Prior Theory of Mind research using elicited-response tasks in which children are
asked direct questions about an agent’s false belief suggests that children younger
than age 4 do not attribute false beliefs to other agents. Recently, spontaneous-looking
studies have claimed that soon after their first birthday, infants already reason about
agents’ false belief, false perception and false identity. These visual fixation researches
not only provide support for the possibility of knowledge and belief attribution in
infancy, but also prove that this ability is quite robust because it can be demonstrated
with different spontaneous-looking tasks. The authors first examine elicited-response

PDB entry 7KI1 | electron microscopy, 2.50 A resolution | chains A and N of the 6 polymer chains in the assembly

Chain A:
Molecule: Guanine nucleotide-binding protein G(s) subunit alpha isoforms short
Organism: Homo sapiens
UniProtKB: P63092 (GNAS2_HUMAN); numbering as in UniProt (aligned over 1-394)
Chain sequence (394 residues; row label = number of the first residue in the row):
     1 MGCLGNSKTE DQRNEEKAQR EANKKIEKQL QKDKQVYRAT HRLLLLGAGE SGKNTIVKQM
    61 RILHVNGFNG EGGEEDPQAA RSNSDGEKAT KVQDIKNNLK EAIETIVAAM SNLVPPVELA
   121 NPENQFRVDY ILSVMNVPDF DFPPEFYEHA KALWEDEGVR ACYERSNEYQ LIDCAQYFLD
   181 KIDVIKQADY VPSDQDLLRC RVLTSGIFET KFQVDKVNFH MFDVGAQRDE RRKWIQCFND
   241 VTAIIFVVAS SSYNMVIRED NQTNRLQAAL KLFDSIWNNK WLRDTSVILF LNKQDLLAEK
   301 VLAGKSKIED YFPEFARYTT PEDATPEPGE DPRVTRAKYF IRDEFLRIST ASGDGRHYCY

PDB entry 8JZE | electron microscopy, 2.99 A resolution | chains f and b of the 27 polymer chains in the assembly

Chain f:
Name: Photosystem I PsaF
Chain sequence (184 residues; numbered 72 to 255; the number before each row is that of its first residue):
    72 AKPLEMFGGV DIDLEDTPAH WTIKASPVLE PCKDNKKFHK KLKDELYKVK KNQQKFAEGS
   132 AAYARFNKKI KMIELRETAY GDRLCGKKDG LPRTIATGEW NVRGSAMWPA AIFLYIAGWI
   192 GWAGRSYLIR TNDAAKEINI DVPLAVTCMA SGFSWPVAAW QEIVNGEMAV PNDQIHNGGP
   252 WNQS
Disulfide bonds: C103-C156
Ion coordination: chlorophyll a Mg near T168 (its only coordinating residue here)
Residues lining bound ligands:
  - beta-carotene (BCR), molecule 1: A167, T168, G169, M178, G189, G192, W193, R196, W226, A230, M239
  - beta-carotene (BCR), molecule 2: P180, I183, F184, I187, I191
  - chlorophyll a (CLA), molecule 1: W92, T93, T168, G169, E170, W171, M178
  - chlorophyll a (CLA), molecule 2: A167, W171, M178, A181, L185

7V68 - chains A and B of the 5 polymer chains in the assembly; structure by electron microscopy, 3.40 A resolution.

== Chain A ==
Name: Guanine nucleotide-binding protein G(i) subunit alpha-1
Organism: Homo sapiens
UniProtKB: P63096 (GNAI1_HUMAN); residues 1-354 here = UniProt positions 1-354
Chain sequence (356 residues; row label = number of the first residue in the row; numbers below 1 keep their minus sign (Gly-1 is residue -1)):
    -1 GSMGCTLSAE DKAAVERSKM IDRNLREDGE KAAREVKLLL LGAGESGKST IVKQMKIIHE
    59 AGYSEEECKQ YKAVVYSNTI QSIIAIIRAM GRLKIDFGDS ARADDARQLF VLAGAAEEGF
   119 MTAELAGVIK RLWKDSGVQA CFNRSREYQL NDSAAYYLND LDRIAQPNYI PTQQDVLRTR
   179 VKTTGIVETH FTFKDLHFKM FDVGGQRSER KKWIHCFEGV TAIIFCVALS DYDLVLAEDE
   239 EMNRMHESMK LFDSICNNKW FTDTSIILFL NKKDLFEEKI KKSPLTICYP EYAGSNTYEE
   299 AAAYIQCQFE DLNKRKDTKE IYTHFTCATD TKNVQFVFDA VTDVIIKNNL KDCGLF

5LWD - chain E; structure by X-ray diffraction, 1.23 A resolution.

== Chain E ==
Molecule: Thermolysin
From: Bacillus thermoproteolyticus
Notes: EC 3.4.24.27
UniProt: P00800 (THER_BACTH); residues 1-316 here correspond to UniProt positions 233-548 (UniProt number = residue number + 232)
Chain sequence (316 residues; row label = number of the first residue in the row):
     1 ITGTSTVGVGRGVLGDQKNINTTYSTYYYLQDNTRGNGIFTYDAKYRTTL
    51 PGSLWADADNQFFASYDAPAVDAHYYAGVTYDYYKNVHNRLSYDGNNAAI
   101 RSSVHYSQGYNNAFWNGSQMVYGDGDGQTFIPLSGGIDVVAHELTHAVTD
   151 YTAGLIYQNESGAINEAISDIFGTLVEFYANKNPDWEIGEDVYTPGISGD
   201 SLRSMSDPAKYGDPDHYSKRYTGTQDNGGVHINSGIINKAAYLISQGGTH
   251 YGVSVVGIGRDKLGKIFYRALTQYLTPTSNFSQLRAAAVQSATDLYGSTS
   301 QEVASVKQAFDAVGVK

false belief research, which, while confirming that children under 4 years perform
poorly on standard tests, suggests nevertheless that they have more implicit understanding
of beliefs than they can express. We then address two recent bodies of
spontaneous-looking studies that suggest that infants in the second year of life can
already attribute false beliefs about location and identity as well as false perceptions.
We also introduce the early psychological reasoning account for the discrepant
findings of elicited-response false belief tasks and spontaneous-looking tasks. Why
elicited-response tasks are particularly difficult for young children is also discussed.